The Fourth of July—a time we Americans set aside to celebrate our independence and mark the war we waged to achieve it, along with the battles that followed. There was the War of 1812, the War of 1833, the First Ohio-Virginia War, the Three States' War, the First Black Insurrection, the Great War, the Second Black Insurrection, the Atlantic War, the Florida Intervention.
Confused? These are actually conflicts invented for the novel The Disunited States of America by Harry Turtledove, a prolific (and sometimes-pseudonymous) author of alternate histories with a Ph.D. in Byzantine history. The book is set in the 2090s in an alternate United States that is far from united. In fact, the states, having failed to ratify a constitution following the American Revolution, are separate countries that oscillate between cooperating and warring with one another, as in Europe.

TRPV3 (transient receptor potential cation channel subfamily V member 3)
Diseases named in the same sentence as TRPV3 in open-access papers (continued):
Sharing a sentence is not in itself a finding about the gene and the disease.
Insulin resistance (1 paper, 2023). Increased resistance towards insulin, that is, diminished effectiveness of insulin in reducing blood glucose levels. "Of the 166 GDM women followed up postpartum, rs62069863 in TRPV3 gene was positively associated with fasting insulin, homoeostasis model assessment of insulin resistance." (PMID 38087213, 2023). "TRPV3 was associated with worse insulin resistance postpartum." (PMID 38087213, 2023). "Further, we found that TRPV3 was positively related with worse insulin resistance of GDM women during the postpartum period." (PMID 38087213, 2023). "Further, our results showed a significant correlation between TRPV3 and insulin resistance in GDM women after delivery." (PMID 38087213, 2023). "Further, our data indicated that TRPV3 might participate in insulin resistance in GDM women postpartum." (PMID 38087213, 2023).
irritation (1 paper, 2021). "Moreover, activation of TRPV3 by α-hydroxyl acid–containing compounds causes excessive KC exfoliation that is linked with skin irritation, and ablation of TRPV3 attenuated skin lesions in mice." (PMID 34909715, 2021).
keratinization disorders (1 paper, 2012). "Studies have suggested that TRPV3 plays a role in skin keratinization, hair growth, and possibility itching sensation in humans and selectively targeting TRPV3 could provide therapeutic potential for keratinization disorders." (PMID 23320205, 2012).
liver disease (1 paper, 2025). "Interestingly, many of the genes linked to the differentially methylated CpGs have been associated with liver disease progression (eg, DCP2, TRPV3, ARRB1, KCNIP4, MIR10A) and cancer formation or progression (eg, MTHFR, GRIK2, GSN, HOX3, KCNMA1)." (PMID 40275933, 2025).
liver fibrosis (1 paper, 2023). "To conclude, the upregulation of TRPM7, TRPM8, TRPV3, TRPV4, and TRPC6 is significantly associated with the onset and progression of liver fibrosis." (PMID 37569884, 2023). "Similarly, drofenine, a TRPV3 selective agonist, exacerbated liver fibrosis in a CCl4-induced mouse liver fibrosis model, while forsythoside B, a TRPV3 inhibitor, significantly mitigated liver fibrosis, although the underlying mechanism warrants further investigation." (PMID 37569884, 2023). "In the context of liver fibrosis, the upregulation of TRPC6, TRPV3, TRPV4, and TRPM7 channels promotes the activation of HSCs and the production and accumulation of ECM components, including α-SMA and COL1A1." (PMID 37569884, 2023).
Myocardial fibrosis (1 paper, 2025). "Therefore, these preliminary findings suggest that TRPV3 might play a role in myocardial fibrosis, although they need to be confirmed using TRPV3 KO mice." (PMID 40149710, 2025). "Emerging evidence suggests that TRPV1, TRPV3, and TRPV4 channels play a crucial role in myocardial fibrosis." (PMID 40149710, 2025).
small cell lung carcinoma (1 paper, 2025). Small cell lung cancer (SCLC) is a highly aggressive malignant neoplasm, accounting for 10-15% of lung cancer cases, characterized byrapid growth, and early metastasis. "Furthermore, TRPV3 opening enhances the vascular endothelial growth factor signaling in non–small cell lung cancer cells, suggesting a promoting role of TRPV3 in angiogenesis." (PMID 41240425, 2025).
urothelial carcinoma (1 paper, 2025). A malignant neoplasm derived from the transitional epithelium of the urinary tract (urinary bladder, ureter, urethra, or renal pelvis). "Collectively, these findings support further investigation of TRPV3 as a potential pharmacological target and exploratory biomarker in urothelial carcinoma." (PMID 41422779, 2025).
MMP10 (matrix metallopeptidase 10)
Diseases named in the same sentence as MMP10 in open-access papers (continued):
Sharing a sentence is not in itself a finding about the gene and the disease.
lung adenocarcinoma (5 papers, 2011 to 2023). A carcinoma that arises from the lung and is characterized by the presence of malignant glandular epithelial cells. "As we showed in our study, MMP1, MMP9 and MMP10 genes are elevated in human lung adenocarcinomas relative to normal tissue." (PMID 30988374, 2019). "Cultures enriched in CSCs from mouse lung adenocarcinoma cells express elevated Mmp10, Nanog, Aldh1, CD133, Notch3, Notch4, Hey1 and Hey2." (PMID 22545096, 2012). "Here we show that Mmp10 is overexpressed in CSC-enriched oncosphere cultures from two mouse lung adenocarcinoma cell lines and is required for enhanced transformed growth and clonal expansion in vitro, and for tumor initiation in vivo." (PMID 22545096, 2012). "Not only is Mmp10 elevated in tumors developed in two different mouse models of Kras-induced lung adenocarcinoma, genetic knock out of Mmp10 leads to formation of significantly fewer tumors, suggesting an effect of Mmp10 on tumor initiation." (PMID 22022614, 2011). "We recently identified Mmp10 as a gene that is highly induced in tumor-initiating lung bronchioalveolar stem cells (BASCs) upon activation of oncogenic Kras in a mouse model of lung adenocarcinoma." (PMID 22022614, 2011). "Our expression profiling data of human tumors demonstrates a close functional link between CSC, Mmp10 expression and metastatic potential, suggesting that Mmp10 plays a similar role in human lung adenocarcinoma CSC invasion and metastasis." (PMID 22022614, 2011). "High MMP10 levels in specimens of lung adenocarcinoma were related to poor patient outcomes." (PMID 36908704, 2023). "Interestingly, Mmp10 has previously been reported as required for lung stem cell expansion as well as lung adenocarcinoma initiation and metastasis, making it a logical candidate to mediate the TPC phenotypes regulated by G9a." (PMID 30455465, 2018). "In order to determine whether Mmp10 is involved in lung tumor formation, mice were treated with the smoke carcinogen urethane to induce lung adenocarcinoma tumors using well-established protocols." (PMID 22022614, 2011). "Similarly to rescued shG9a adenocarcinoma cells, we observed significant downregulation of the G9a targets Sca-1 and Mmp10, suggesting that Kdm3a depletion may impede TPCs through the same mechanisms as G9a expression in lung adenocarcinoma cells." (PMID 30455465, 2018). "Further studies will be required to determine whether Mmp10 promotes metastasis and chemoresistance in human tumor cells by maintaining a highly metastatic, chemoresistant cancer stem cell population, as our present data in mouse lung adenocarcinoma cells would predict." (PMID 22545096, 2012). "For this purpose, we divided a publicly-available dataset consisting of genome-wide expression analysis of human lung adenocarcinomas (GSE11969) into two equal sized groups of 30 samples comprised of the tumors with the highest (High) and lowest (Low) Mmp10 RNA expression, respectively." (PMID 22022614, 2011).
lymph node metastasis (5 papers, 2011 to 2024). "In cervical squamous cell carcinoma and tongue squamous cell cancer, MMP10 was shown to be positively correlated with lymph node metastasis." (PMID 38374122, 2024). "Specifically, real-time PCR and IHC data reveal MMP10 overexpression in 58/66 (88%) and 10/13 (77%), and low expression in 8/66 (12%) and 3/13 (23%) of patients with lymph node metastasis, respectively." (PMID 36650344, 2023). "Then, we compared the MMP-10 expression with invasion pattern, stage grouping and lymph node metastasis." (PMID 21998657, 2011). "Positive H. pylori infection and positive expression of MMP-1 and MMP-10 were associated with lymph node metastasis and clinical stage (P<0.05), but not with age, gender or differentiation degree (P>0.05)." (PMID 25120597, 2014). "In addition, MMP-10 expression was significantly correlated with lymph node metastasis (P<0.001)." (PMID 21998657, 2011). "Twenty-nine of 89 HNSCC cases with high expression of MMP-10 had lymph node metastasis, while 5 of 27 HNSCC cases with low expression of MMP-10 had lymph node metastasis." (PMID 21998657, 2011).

"They couldn't agree on how to set up the legislature," one character explains. "The big states wanted it based on population. The little ones wanted each state to have one vote no matter how many people it had. They were too stubborn to split the difference."
Turtledove told me that it was Richard Dreyfuss, the actor, who first gave him the idea of the American Revolution as a subject for alternate history. The two collaborated on a novel, The Two Georges, that is set in the 1990s and based on the premise that the Revolutionary War never happened. Instead, George Washington and King George III struck an agreement in which the United States and Canada (the "North American Union") remained part of the British Empire. The artist Thomas Gainsborough commemorated the deal in a painting, The Two Georges, that is emblazoned on money and made ubiquitous as a symbol of the felicitous "union between Great Britain and her American dominions."